Times are hard in the classical recording industry, and it's five years since the Ulster Orchestra released a new CD commercially. It is a shame, since the 1980s and 90s saw a steady stream of quality issues emanating from the orchestra's Bedford Street headquarters.
Discs of Hamilton Harty with Bryden Thomson, Stanford with Vernon Handley, and a compendious Debussy and Ravel series with Yan Pascal Tortelier, were all released to widespread critical approval. They put the Ulster Orchestra firmly on the map as a recording body to be reckoned with internationally.
Significantly it was the arrival a year ago of a new principal conductor, American JoAnn Falletta, which signalled a revival in the orchestra's recording fortunes. Crucially Falletta had already cut over a dozen successful records for the Naxos label with the Buffalo Philharmonic.
Naxos followed Falletta to Belfast, with three CDs scheduled to be recorded in the initial year of a rolling contract between the Ulster Orchestra and the company.
A collection of orchestral works by Gustav Holst is the first of these new issues, and it’s been astutely programmed to find a ready niche in an overcrowded classical market. The main item is the ‘Cotswolds Symphony’, completed in the composer’s mid-20s, of which just one other recording is available.
The second movement, a moving elegy commemorating the artist and writer William Morris, is the one usually singled out for attention. The Ulster Orchestra certainly do it justice, with some particularly intense and focused contributions from the violin section, and stirring brass fanfares powering the central climax.
The outer movements elicit playing of impressive elasticity and rhythmic buoyancy, qualities Falletta has been pointedly nurturing since her arrival in Belfast. The wonderful Ulster Hall acoustic plays its part too, especially in the boisterous Scherzo, where brass and woodwind timbres have a warmly alluring glow around them.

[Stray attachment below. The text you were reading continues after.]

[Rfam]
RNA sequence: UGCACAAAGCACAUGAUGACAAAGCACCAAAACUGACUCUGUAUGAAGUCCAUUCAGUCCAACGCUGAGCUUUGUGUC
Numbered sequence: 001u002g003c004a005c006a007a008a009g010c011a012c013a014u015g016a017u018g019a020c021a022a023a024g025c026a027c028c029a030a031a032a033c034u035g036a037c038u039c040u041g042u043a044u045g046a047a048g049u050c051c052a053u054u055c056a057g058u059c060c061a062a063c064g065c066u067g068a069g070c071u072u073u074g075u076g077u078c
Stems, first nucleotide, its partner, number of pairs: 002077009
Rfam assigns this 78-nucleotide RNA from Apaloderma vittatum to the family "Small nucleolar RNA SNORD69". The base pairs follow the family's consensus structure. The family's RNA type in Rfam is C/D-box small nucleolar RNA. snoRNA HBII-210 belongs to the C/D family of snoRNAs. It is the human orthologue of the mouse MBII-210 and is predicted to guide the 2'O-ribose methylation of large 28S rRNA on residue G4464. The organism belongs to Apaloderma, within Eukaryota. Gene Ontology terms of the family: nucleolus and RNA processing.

The ‘Walt Whitman Overture’ is contemporaneous with the symphony, shares its ebullience, and is another Holst rarity. So too are ‘A Winter Idyll’ and ‘Indra’, both of which Falletta performs, for the first time on record, in their full original versions.
‘Indra’, based on an Indian legend, is by some way the more substantial and interesting of the two pieces. At just under 16 minutes, it’s a fully fledged symphonic poem that builds gradually to a crashing climax, nailed tellingly by Falletta and a clearly fired-up orchestra.
The ‘Japanese Suite’, six short movements totalling ten minutes, dates from the period when Holst was writing his masterpiece ‘The Planets’. The sophistication of Holst the mature orchestrator is evident in the delicate ‘Dance of the Marionette’, where Falletta and her players demonstrate an appealing lightness of touch.
All told, this album paints a picture of an orchestra in robustly healthy and responsive fettle. It’s early days yet in the Falletta era, but the signs are that her crisp, incisive baton technique, and deft balancing of complicated orchestral textures, are already tangibly sharpening the aural impression the Ulster Orchestra makes collectively in performance.
This cleverly planned CD has Falletta’s discriminating fingerprints all over it, and should find a ready place in any self-respecting Holst collection.